A Jamaican citizen charged in connection with the operation of a fraudulent lottery was arrested Tuesday in Orlando, Fla., following his indictment by a federal grand jury in Fort Lauderdale, Fla., on Aug. 9, 2012, the Justice Department, U.S. Postal Inspection Service, U.S. Immigration and Customs Enforcement’s Homeland Security Investigations and U.S. Marshals Service announced today. Oneike Mickhale Barnett was arrested based on charges that he and his co-conspirators ran a lottery scam in Jamaica that fraudulently induced elderly victims in the United States to send them thousands of dollars to cover fees for lottery winnings that victims had not in fact won. The indictment unsealed with Barnett’s arrest forms part of the government’s crackdown on fraudulent lottery scams based in Jamaica.
Beginning in October 2008, Barnett and his co-conspirators are alleged to have contacted victims in the U.S., announced that the victims had won cash and prizes and persuaded the victims to send them thousands of dollars in fees to release the money. The victims never received cash or prizes. The defendant and his co-conspirators allegedly made calls from Jamaica using Voice Over Internet Protocol technology that allowed them to use a telephone number with a U.S. area code. According to the indictment, Barnett convinced victims to send money to middlemen in South Florida, who forwarded the money to Jamaica.
“Lottery scams that target older Americans, such as the one alleged here, are the most pernicious kind of fraud – often swindling seniors out of their life savings,” said Stuart F. Delery, Assistant Attorney General for the Justice Department’s Civil Division. “The Justice Department will continue to combat these schemes and bring those responsible to justice.”
“The alleged lottery scheme in this case is most vile because it targeted the elderly, one of the most vulnerable members in our society,” said Wifredo Ferrer, U.S. Attorney for the Southern District of Florida. “While the scam was based in Jamaica, it targeted victims in the United States, including South Florida. We will continue to pursue and prosecute those responsible for these illegal schemes in an effort to bring those responsible to justice and protect those in our society.”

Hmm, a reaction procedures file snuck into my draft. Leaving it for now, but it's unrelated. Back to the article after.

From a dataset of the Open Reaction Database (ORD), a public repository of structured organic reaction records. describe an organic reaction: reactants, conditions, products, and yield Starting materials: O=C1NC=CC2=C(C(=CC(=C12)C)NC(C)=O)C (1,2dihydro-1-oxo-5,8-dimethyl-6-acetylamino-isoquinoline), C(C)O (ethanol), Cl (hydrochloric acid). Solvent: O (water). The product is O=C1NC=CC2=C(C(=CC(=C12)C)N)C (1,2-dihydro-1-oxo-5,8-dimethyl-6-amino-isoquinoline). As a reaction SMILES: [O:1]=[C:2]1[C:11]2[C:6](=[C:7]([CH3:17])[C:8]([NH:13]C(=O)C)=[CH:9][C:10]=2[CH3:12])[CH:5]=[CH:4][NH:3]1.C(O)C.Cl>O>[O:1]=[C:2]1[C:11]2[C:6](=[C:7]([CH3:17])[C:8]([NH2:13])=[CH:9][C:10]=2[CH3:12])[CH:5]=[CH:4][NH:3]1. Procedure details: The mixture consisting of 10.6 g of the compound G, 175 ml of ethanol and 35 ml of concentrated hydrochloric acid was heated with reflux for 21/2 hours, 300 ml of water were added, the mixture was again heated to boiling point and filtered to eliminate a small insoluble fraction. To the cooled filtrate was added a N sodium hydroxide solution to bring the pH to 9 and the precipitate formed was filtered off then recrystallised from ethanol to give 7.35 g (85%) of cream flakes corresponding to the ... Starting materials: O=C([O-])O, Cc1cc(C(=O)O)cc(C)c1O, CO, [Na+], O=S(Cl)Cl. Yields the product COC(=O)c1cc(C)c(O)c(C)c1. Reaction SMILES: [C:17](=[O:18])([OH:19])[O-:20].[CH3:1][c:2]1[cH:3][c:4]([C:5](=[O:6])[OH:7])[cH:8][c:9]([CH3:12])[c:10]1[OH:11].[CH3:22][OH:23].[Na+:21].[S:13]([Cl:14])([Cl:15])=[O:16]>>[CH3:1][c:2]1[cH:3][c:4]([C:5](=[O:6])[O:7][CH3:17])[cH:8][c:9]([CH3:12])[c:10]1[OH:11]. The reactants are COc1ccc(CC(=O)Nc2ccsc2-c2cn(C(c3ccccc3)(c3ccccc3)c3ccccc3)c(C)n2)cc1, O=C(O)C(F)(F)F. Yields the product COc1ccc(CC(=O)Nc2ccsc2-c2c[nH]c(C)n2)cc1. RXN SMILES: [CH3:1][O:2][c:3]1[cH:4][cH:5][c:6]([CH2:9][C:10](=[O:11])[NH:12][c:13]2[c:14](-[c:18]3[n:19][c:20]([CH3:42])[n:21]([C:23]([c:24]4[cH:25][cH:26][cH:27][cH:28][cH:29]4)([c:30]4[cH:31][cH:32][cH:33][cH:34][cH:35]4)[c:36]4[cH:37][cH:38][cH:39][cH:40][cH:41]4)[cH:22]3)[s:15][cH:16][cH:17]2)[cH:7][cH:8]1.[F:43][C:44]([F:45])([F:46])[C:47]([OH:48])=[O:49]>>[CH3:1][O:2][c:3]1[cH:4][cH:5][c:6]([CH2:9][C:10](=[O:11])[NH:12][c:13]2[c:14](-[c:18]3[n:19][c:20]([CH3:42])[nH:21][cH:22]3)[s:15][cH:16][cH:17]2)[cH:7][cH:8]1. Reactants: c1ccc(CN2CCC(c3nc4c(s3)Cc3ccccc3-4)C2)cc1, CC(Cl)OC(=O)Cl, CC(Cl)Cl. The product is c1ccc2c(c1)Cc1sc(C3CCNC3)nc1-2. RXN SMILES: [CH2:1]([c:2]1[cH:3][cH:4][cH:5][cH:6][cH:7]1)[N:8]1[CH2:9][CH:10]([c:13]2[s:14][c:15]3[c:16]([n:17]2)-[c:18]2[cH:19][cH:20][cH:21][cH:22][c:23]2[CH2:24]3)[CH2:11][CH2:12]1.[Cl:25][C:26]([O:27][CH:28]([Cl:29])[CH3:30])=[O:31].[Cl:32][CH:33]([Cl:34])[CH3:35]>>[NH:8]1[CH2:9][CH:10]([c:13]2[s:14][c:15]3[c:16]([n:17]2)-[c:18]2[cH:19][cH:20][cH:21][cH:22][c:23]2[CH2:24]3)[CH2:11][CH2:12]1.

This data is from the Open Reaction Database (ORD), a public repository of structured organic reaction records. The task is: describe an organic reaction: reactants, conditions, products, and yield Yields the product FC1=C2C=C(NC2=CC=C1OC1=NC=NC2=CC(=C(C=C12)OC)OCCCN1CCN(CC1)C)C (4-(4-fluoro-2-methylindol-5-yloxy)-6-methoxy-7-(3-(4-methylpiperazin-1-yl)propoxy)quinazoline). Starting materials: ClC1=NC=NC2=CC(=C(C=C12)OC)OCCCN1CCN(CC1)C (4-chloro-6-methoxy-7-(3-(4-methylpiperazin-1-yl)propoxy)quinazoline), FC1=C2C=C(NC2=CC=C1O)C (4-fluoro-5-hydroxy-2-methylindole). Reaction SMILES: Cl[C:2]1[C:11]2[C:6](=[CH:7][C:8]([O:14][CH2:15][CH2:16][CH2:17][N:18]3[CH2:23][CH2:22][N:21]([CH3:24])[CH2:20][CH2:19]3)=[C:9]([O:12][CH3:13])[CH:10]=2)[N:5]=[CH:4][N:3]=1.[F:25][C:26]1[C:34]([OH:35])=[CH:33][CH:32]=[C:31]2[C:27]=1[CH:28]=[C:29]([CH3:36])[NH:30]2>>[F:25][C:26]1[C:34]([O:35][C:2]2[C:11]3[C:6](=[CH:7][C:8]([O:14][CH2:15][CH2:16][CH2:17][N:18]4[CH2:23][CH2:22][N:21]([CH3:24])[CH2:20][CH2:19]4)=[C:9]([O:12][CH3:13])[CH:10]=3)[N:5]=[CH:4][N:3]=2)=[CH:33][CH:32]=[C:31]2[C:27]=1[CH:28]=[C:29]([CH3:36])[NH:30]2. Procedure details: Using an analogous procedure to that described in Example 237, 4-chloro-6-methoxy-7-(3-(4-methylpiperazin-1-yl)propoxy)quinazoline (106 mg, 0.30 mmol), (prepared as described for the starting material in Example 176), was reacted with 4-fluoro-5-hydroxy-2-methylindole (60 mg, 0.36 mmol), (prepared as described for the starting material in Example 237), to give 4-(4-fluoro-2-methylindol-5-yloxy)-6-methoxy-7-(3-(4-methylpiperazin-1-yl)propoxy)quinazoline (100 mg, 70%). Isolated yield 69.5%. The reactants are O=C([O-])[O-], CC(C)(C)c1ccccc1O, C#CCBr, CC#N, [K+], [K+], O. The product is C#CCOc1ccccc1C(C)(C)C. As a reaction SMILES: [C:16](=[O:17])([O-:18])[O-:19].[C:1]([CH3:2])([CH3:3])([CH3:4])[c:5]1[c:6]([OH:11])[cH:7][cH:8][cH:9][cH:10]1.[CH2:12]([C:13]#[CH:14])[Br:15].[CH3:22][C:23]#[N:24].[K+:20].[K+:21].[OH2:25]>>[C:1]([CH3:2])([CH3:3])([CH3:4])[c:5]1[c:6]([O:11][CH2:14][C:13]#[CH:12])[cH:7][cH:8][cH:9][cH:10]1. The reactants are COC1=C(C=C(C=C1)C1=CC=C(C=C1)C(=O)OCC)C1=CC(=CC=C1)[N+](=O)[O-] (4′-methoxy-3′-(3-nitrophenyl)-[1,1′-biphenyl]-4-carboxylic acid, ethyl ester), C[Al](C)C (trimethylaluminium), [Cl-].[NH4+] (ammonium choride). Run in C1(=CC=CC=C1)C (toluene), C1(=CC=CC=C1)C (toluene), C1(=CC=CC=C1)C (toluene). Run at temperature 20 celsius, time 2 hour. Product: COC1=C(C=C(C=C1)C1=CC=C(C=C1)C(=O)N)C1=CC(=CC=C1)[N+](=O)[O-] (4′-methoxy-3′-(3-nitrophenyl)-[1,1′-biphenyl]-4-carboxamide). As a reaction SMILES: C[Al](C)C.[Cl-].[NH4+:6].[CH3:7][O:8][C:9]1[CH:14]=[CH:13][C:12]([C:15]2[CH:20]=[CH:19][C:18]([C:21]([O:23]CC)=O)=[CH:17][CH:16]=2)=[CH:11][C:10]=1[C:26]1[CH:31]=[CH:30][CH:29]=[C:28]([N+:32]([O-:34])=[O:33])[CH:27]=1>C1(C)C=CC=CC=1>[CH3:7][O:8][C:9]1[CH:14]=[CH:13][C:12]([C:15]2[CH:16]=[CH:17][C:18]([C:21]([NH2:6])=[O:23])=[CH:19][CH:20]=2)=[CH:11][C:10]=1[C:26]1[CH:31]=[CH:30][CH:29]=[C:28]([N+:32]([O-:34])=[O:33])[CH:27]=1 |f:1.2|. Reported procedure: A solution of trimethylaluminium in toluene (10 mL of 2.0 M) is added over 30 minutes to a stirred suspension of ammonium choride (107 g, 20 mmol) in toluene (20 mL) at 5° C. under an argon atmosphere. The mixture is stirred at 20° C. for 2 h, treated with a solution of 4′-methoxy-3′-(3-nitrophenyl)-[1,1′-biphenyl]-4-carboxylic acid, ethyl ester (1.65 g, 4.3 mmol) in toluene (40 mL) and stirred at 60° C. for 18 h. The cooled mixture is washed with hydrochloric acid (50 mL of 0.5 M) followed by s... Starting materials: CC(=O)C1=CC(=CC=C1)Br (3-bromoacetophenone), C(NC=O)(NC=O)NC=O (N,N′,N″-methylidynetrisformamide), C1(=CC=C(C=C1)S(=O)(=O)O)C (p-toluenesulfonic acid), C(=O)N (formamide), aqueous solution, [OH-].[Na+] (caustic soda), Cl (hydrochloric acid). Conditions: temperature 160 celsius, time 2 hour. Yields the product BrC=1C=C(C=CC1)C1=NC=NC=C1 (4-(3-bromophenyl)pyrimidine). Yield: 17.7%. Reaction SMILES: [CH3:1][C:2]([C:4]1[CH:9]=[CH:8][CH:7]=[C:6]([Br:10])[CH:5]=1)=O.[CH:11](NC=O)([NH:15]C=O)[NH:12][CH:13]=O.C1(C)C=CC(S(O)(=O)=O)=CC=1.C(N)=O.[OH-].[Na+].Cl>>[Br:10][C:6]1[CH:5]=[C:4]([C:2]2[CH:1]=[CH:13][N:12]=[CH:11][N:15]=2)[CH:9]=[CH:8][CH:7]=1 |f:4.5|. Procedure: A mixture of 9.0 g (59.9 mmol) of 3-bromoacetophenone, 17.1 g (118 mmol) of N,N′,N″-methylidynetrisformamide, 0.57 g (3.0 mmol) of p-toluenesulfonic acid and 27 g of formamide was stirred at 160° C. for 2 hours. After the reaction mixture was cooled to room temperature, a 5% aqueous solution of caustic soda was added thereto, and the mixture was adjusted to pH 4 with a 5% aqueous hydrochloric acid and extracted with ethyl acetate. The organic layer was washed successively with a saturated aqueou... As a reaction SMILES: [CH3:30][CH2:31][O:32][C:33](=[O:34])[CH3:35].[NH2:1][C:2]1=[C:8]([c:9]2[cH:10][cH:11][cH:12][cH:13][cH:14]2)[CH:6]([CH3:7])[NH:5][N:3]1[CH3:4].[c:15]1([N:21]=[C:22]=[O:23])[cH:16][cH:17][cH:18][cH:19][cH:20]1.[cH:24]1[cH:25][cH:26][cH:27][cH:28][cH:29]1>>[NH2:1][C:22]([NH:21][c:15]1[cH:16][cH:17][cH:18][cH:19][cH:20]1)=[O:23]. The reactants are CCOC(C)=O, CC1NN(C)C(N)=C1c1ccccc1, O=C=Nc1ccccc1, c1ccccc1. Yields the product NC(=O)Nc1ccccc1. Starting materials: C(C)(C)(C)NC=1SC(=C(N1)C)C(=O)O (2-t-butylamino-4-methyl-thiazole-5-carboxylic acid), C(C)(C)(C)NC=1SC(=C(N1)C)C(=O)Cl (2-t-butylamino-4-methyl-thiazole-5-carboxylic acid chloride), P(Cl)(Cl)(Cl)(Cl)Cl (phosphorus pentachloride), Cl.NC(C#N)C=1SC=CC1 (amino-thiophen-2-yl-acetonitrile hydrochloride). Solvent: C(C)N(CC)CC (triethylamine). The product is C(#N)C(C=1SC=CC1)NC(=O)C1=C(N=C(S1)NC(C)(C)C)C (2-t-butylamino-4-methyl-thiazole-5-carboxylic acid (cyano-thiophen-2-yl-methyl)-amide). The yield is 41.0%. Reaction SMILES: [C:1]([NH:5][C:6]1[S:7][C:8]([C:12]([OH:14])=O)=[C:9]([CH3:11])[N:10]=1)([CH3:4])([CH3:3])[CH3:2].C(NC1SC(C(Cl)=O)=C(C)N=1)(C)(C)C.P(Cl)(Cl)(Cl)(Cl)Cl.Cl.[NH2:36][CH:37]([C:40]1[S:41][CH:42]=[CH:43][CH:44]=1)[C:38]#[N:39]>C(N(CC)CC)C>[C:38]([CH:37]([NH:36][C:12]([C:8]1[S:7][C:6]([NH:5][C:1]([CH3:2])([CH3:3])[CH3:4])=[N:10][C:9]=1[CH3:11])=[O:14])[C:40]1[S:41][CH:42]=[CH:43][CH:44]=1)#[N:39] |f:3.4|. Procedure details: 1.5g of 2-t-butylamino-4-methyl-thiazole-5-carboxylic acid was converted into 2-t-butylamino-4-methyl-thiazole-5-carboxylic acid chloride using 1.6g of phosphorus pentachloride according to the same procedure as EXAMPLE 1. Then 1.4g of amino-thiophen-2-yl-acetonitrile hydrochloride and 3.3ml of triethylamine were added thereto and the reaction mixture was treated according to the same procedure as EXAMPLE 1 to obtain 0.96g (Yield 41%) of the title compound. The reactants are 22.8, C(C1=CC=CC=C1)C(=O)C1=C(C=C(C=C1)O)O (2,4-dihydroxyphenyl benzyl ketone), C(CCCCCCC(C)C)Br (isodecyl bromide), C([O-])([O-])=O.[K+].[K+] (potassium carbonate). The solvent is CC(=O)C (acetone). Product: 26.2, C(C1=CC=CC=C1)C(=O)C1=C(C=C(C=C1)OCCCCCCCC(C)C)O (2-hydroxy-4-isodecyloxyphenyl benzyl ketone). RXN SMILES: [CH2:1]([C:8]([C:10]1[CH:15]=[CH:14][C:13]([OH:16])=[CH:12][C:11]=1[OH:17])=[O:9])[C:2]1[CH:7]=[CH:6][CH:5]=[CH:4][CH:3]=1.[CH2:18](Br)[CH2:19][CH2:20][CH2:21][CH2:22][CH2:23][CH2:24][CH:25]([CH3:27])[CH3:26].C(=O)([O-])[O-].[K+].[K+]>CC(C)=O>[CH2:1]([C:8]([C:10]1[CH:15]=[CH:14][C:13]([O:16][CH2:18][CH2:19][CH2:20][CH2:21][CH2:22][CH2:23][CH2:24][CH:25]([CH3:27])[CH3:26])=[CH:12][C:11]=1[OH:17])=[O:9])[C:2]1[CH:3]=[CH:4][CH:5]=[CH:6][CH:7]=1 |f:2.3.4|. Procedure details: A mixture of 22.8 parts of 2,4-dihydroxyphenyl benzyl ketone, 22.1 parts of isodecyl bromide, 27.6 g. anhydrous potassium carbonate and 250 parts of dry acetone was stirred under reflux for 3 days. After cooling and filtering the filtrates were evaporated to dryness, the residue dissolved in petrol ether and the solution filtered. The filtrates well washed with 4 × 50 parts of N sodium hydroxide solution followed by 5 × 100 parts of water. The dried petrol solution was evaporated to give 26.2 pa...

Barnett was charged with conspiracy and 37 counts of wire fraud, and with committing these offenses via telemarketing. If convicted, he faces a statutory maximum sentence of 30 years per count, a possible fine and mandatory restitution.
“This arrest highlights the joint effort between U.S. and Jamaican law enforcement to prosecute those who prey on our nation’s senior citizens,” said U.S. Postal Inspector in Charge for the Miami Division Ronald Verrochio. “The mission of the Postal Inspection Service is to protect consumers by ensuring the nation’s mail system is not used as a tool for fraud.”
Special Agent in Charge for Homeland Security Investigations in Miami Alysa D. Erichs added, “These individuals are preying on some of the most vulnerable members in our communities. We will continue to work with our partners in Jamaica and other law enforcement agencies to put these criminal enterprises out of business.”
Acting U.S. Marshal Neil DeSousa said, “The U.S. Marshals Service in the Southern District of Florida, along with the Jamaica Foreign Field Office and the Organized Crime Drug Enforcement Task Force, remain committed to locating and apprehending criminals who defraud elderly Americans. We will continue to work with the U.S. Postal Inspection Service and Department of Homeland Security on the JOLT task force in the ongoing effort to combat lottery fraud targeting some of our most vulnerable citizens.”
U.S. Attorney Ferrer and Assistant Attorney General Delery both commended the investigative efforts of the U.S. Postal Inspection Service, Homeland Security Investigations, the U.S. Marshals Service and Jamaica’s Major Organized Crime and Anti-Corruption Task Force. The case is being prosecuted by Assistant U.S. Attorney Bertha Mitrani and Consumer Protection Branch, Civil Division attorneys Jeffrey Steger and Kathryn Drenning.
An indictment is merely an allegation, and every defendant is presumed innocent until proven guilty beyond a reasonable doubt.